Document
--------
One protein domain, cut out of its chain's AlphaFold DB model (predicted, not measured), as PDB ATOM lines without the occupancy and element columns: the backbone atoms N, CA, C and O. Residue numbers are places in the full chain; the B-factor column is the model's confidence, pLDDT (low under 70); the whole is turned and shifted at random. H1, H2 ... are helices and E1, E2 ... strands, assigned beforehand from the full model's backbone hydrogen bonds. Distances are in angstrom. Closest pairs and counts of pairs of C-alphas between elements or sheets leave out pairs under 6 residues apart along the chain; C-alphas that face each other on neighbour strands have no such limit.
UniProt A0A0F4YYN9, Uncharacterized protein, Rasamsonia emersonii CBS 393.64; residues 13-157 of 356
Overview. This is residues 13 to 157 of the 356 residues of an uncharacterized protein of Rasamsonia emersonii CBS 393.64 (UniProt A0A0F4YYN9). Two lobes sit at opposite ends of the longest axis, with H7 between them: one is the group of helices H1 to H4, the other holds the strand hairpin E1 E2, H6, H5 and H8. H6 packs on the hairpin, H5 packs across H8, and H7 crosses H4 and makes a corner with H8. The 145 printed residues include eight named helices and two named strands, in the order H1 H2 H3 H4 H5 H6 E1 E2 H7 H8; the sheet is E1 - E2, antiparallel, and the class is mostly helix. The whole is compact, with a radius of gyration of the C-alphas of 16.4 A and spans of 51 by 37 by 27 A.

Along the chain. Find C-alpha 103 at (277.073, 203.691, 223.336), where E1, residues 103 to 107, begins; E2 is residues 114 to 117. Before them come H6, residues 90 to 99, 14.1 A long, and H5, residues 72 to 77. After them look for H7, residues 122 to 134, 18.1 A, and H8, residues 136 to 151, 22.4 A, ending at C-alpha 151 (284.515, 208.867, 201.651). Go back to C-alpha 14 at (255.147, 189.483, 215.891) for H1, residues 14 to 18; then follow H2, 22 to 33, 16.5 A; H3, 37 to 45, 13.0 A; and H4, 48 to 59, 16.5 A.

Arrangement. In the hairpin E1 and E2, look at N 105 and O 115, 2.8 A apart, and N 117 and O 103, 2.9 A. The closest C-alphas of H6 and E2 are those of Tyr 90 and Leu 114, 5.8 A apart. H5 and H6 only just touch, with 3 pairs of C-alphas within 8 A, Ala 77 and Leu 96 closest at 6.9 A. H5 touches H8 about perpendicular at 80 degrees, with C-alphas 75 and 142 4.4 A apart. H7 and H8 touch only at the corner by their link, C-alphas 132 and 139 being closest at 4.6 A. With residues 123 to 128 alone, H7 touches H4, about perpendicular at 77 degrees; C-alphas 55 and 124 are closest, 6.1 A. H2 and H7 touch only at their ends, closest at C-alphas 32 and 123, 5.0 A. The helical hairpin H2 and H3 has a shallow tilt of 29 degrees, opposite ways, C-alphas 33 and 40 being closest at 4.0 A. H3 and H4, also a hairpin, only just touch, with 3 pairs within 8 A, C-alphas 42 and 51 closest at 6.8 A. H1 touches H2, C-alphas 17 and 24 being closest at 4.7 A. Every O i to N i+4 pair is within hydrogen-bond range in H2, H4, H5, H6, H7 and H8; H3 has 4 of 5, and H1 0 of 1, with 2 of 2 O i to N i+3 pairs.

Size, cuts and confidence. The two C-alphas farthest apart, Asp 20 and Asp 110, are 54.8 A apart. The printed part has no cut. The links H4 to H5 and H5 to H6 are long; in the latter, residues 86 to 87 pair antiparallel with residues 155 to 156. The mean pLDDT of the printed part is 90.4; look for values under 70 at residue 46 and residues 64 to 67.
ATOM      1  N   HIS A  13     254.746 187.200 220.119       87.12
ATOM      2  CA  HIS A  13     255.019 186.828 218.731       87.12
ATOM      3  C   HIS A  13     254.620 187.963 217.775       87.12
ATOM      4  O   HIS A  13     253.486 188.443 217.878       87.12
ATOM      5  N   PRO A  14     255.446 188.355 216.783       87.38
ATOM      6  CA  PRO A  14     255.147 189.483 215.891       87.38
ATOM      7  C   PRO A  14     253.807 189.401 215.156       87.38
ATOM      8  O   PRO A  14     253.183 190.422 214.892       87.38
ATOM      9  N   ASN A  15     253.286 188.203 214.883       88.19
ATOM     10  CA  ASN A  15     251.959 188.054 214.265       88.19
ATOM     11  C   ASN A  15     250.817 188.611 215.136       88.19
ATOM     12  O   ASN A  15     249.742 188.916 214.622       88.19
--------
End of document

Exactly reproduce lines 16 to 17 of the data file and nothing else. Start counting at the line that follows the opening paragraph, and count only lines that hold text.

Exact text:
ATOM     11  C   ASN A  15     250.817 188.611 215.136       88.19
ATOM     12  O   ASN A  15     249.742 188.916 214.622       88.19